Video Report of Service Bay:The service area of the dealership was video recorded with two camera angles. The first camera angle showed the side of the Complainant’s Chevrolet Cruze when it was driven into the bay. The second camera angle faced the front door and had little investigative value, as the incident occurred at the rear of the car and the body of the car blocked out any interaction. The time stamp for the video was four hours ahead of Eastern Standard Time.
At 1324 hrs: A Chevrolet Cruze was driven into the bay and numerous service employees were seen to walk in and out of the service area;
At 1329 hrs: The Complainant exited the vehicle. The video was recorded at a distance and the resolution was poor. The Complainant was dressed in a coat with what appeared to be a nightgown underneath. She wore white socks and sandals and carried a blue bag in one hand and papers in the other hand. CW #1, the general manager, and CW #2, the service manager, were seen in the service area;
At 1359 hrs: A TPS police officer [later identified as the SO] entered the service area and spoke to the Complainant while the Complainant stood with her back against the trunk of the car. The SO spoke to the Complainant for 19 minutes and the Complainant became more animated and started to point a pen at the SO;
At 1418 hrs: The Complainant appeared to poke at the SO with the pen in her right hand. The SO then grabbed the Complainant’s left elbow to turn her around and, in the process, the Complainant fell and banged her face on a stool at a work station next to where her car was parked. The SO handcuffed the Complainant with her hands behind her back while the Complainant lay on her back;
At 1426 hrs: A second police officer, later identified as WO #1, arrived in the service area; and
At 1438 hrs: Paramedics arrived on scene.
Communications RecordingsThe 911 Call and Police Transmissions Communications Recordings were obtained and reviewed.
Materials obtained from Police ServiceUpon request, the SIU obtained and reviewed the following materials and documents from the TPS:
- Event Details Reports (x4);
- General Occurrence Report;
- Notes of WO #1 and the SO;
- 911 Call Recording;
- Police Transmissions Communications Recordings;
- Procedure: Arrest;
- Procedure: Provincial Offences Act Releases;
- Procedure: Appendix A;
- Procedure: Appendix B; and
- Procedure: Use of Force.
The SIU obtained and reviewed the following materials and documents from other sources:
- Ambulance Call Report;
- EMS Incident Report;
- Medical Records of the Complainant related to this incident; and
- Photos of Complainant’s injury.
Section 25(1), Criminal Code -- Protection of persons acting under authority
(a) as a private person,(b) as a peace officer or public officer,(c) in aid of a peace officer or public officer, or(d) by virtue of his office,
Section 2(1), Trespass to Property Act -- Trespass an offence
(a) without the express permission of the occupier, the proof of which rests on the defendant,
(i) enters on premises when entry is prohibited under this Act, or(ii) engages in an activity on premises when the activity is prohibited under this Act; or
(b) does not leave the premises immediately after he or she is directed to do so by the occupier of the premises or a person authorized by the occupier,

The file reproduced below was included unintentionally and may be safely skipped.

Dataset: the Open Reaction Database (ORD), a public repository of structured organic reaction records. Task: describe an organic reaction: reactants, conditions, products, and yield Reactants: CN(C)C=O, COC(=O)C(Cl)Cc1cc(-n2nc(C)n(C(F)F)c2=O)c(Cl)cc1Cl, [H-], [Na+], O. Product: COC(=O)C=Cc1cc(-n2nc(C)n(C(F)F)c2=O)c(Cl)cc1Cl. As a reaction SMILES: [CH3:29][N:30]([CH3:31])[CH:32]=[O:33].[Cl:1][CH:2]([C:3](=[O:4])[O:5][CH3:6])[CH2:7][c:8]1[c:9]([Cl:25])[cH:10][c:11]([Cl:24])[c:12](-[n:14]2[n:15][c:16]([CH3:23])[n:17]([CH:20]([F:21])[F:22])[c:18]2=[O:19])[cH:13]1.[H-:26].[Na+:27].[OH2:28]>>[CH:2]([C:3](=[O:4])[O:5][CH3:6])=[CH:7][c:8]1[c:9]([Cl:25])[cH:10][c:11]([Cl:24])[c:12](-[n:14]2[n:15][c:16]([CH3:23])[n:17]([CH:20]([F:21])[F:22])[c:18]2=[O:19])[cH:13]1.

Section 9 (1), Trespass to Property Act – Arrest without warrant on premises9 (1) A police officer, or the occupier of premises, or a person authorized by the occupier may arrest without warrant any person he or she believes on reasonable and probable grounds to be on the premises in contravention of section 2.
Analysis and Director's Decision
On February 14, 2018, after speaking with the Complainant and asking her to leave, which she refused to do, management of the dealership called the TPS to have the Complainant removed from the premises. The SO attended in response to the call. During the course of the SO’s interaction with the Complainant, the Complainant sustained an injury and an ambulance was called. The Complainant was transported to hospital where it was discovered that she had sustained a blowout fracture of the medial right orbit (eye socket).
During the course of this investigation, in addition to the Complainant, two independent civilian witnesses and one police witness were interviewed, as was the SO. In addition to the witness evidence, the interaction between the SO and the Complainant was captured on video by the dealership CCTV, albeit the quality of the video was less than ideal. Upon a review of all of the evidence, it became apparent to me that the video and the civilian witness evidence was consistent with the evidence of the SO, and was inconsistent with the evidence of the Complainant, which was often confused and directly contradicted by the video evidence, with respect to basic details such as how many officers were present and dealt with the Complainant when she was injured. Based on the credible and reliable evidence before me, as confirmed by the video recording, I have found that the following is a factual accounting of the incidents that occurred on February 14, 2018, leading to the Complainant’s serious injury.
Sometime between 1:30 and 1:45 p.m. on February 14, 2018, the Complainant drove her motor vehicle into the service bay at the dealership and exited her vehicle, whereupon she began to scream and create a scene. The service manager, CW #2, and the general manager, CW #1, attended the service bay to deal with the Complainant, who was at that point already well known to them, due to prior attendances by her at the dealership to air out her concerns about the purchase of her motor vehicle.